January is a time of lists. For some, it’s their 2014 resolutions. For me, it’s my post-Christmas to-do list. Inevitably, there will be quite a few thank-you letters to write (even for those unwanted presents that feed the January eCommerce activity). I will also be making my way to the bank to cash the checks I’ve received from the more removed (and dare I say older) relatives. And I won’t be alone: 23 million checks were sent as gifts in the United Kingdom in 2012. This unwanted yet unavoidable annual visit to the branch means that whilst checks might be a less risky present, they are not hassle-free. But hopefully not for much longer. In 2014, the UK government will finally consult on introducing legislation to speed up check payments, including through smartphone-enabled remote deposit capture. And about time.
In the US, bank customers have been using services like USAA’s Deposit@Home since December 2006. Remote deposit capture was initially only possible through a high-resolution scanner. Innovations in mobile technology have made remote deposits easier and more popular. By 2012, 13% of US online adults who have done mobile banking activities in the past three months reported depositing a check by taking a picture with their mobile device.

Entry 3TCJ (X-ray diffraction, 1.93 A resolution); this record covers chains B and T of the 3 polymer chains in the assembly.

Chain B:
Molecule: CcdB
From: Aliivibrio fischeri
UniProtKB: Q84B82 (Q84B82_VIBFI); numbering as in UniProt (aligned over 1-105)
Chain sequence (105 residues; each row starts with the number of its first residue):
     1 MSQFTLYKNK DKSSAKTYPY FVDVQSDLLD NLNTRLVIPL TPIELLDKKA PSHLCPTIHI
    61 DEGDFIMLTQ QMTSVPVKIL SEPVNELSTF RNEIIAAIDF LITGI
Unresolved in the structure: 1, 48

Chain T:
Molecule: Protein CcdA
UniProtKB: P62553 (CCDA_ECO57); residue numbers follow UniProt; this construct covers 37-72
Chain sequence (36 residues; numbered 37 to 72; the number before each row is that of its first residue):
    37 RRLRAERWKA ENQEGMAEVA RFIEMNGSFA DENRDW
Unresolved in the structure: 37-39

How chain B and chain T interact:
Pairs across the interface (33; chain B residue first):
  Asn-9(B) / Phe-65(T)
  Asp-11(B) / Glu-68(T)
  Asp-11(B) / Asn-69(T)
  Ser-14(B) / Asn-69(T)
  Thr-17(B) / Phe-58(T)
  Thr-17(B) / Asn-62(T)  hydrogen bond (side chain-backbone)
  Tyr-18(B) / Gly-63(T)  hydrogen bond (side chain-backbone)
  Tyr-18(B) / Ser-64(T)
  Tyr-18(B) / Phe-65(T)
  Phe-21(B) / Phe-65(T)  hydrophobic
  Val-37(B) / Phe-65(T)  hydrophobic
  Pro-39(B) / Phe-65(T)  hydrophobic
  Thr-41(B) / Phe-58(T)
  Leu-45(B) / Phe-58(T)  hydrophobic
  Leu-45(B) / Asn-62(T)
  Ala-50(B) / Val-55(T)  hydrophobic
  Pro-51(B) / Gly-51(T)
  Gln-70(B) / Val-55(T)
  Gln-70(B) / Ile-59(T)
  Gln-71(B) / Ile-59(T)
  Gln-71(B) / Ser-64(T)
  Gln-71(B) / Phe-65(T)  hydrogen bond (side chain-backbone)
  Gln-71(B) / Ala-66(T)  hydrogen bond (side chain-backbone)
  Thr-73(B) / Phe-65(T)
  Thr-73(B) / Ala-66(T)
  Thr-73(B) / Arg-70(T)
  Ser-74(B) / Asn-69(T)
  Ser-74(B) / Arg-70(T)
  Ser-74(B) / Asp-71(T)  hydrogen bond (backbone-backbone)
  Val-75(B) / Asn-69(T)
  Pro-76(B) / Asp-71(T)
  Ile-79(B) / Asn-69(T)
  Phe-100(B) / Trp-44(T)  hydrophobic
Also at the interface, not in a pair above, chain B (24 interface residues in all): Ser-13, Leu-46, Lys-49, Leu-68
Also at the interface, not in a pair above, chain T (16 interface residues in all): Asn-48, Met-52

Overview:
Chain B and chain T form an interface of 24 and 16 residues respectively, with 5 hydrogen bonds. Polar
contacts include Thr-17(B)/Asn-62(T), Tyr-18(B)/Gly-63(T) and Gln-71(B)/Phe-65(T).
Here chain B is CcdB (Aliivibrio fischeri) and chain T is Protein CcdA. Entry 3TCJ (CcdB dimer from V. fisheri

Remote deposit capture is a win-win solution. It cuts the time and cost of check transaction and processing, frees up branch staff for higher-value services, and enables customers to complete their goals whenever and wherever they want. However, there are a few tricks to getting it right, as outlined by my colleague, Cathy Graeber, in her report on Redstone Federal Credit Union's path to right-channelling success through mobile remote deposit capture. Customers are likely to demand real-time availability of deposited funds. Banks must think through what this means for their processes. They must also tailor their strategies to their customer base and business objectives.
In the UK, the first bank to experiment with remote capture deposit will be Barclays Bank. Perhaps embracing technologies that make life easier for its customers could be one of the first steps in the CEO’s strategy to rebuild people’s trust in his bank over the next five to ten years. Checks are very likely to disappear some day, but in the meantime, customers still care, and so should the banks.